In farming, many decisions are tougher than a $2 steak. Few compare with deciding whether to replant a crop. In fact, if you don’t find the decision gut-wrenching, you might not be doing it right.

At this point in the season, and through the coming weeks, you might encounter crop stands thinned or weakened by weather, disease, insects, soil crusting or other factors. Your task: Determine whether replanting will pay off. Gone are the days of making a windshield evaluation and following your gut when deciding whether to pull the planter out of the shed. Input costs, market conditions and other factors have squeezed the guesswork out of replant decisions.


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Fortunately, you don’t have to go it alone. Seed companies, crop consultants, your local co-op and land-grant universities offer several resources designed to help you make an informed replant decision. University of Missouri Extension provides an excellent online guide that identifies several steps in the process:

  • Determine the cause. Can you prevent it from happening again? Is it weather-related or caused by factors over which you have more control, such as seed quality, insect or disease pressure?
  • Determine stand density and condition. Allow as much time — several days, if possible — to determine whether plants are alive or whether regrowth is possible. This will allow for a more accurate stand count.
  • Determine the yield potential of the sparse stand. This is a critical determinant in the replant decision. Strive for an honest, accurate estimate.
  • Estimate the expected gross revenue from the sparse stand. Don’t use current market prices. Look to market advisory services or the futures market for harvest-time price estimates.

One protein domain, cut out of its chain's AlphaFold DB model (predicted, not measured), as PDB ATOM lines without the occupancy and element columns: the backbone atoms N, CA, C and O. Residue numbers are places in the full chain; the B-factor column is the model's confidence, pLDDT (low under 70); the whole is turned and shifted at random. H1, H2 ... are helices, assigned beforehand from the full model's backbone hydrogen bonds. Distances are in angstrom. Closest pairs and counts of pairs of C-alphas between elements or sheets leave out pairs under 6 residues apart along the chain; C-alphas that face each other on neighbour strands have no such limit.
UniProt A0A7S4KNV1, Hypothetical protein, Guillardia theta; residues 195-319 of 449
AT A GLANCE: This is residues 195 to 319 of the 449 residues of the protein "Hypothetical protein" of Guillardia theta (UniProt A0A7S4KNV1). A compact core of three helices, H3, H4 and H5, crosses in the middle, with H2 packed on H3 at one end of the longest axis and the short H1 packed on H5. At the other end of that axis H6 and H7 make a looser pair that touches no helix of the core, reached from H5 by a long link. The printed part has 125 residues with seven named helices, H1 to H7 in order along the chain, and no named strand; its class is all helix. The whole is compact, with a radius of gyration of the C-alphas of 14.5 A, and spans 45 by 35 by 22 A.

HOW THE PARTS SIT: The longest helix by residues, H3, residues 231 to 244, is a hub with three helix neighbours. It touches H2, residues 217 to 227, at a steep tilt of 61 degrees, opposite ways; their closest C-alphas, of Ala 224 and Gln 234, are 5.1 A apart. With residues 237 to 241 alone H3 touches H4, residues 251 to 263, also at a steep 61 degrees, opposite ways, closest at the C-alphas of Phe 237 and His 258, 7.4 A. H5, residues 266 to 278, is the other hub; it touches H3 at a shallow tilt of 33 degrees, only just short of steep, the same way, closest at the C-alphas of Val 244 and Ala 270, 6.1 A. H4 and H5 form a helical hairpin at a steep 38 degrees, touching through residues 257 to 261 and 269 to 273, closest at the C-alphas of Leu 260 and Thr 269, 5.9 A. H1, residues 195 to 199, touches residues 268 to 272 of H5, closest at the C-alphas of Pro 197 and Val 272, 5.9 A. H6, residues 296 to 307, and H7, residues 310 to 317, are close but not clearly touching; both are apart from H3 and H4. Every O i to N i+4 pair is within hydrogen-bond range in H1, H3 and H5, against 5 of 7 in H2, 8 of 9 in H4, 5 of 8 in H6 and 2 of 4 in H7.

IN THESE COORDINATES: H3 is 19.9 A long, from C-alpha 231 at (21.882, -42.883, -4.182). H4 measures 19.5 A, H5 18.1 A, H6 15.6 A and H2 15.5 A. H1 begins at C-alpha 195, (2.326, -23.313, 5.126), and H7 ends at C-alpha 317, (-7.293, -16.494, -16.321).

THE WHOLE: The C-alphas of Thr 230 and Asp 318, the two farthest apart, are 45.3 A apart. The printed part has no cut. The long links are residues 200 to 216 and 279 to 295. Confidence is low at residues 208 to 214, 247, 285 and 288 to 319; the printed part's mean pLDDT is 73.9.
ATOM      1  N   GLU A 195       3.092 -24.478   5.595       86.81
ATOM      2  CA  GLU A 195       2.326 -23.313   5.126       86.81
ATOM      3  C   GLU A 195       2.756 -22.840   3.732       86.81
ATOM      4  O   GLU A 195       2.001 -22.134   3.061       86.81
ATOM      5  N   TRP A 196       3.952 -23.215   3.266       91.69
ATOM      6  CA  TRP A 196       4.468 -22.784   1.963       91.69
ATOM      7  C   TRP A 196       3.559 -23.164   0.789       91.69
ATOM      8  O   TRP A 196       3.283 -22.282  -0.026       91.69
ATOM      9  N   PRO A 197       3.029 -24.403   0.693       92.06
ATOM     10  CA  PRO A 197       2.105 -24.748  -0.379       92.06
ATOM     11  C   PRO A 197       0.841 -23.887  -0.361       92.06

• Estimate the cost to replant. Include all costs. Don’t overlook labor, interest on loans, added drying costs, etc. But don’t account twice for already-applied herbicides or fertilizer.
  • Estimate the yield potential and gross revenue from a replanted stand. Replanting means delayed planting, and that usually reduces yield potential. Search out local resources that can help you determine yield potential specific to your area.
  • Determine whether replanting will pay for itself. The University of Missouri’s online workbook can help you compare net income from replanting with the income from a sparse stand. Even if the comparison is positive, weigh other factors, such as what other important tasks replanting will keep you from completing.

If you decide to replant, your Case IH dealer can help you adjust your planting equipment for field conditions, which could include crop residue washed in by flood waters, crusting or wet soil. Regardless of your decision, if you put in the time, walk your fields, measure and calculate, you can feel confident in your conclusion.